Saturday, June 16, 2007

An Addendum to "The Death of God, Pt. II"

I would like first to make a minor addendum to Part II of "The Death of God" posts.

I rather doubt that there was ever any Christian who ever embodied one or the other of the idealized strains of Christianity that I discussed in that blog entry.

It is essential to note that the particular conception of God which would reconcile those two strains of religious feeling is neither believable nor workable.

It was once believed that once one began asking questions, the answers one found would lead to a knowledge of God and at least of the need for salvation. Once theologians began posing ever more difficult objections to theological doctrines, it was only a matter of time before some clever fellow posed objections to theological doctrine that could not be overcome by unaided human reason.

Consequently, these two strains of Christianity are no longer reconcilable. The strain of Christianity that worshiped God as Reason and Rationality gave up on its Creator-God. As perverse as it might sound to some ears, a good deal of atheism has its roots in religion. One, and by no means the only, example is what I have termed not without irony elsewhere in this blog an "honest Christian." An honest Christian quickly finds that he is too honest to remain a Christian. However, his faith in the value of honesty, reason, and rationality, remain largely unshaken.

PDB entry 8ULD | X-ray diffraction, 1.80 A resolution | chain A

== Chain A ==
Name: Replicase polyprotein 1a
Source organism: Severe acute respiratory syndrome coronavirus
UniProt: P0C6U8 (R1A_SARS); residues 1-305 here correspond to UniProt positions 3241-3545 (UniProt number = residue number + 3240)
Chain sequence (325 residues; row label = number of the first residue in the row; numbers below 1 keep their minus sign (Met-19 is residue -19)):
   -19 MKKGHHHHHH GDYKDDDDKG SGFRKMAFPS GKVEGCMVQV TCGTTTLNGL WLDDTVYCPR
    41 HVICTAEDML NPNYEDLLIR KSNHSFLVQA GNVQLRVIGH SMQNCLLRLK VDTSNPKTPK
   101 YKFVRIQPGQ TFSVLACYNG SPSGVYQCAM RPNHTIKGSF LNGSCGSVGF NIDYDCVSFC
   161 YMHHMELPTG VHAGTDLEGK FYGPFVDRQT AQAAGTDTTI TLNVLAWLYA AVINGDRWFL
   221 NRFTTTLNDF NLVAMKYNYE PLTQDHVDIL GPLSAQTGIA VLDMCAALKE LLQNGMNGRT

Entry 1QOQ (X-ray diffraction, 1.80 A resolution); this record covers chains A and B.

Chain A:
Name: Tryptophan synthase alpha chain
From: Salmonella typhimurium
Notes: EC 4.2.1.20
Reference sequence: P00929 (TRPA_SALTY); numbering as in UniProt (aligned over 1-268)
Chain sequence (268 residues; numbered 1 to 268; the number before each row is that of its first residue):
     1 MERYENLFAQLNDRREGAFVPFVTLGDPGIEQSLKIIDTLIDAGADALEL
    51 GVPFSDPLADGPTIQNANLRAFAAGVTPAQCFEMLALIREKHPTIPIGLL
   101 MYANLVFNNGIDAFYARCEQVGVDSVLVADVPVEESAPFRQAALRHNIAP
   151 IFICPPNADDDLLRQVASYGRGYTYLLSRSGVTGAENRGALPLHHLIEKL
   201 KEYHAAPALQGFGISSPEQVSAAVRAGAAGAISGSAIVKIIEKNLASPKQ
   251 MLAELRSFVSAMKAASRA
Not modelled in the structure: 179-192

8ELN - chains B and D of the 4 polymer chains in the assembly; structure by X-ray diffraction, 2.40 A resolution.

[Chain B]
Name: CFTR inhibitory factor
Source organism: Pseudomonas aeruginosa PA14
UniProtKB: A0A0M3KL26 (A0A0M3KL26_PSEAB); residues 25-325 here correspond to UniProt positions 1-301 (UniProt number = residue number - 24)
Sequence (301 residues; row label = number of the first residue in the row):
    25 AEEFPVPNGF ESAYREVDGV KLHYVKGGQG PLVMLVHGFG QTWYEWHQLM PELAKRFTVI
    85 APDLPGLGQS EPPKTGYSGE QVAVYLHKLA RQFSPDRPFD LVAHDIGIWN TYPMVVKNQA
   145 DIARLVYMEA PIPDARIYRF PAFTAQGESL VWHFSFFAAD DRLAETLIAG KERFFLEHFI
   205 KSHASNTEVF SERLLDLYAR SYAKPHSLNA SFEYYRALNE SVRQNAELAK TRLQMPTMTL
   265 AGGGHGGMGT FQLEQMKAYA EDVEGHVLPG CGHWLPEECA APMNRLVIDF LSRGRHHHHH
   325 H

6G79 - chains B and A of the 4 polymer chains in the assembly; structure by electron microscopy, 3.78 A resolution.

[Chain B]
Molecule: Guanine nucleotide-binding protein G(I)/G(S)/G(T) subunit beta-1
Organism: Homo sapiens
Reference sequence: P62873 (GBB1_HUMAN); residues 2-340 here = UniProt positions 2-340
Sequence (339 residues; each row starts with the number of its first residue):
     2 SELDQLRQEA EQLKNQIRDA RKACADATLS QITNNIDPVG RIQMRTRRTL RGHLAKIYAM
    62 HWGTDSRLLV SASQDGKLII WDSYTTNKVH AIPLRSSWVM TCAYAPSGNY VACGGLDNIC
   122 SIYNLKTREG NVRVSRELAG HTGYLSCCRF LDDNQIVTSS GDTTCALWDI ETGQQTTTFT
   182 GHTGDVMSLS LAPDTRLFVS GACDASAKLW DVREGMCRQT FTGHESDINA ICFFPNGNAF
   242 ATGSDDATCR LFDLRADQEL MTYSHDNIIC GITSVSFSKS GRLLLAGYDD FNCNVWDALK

Such a one still values truth more highly than error and deception. In that regard someone who is too honest to remain a Christian shares a great deal of common ground with his Christian nemeses: they both place a great value on truth and both claim to despise self-deception. The significant difference between the two lies in differences of belief as to the content of that Truth and as to what constitutes self-deception.

A hard question for atheists, myself included: why should questions of truth and self-deception be so very important? Why does honesty matter? These questions by no means lead automatically to the conclusion: "Therefore, I should lie."

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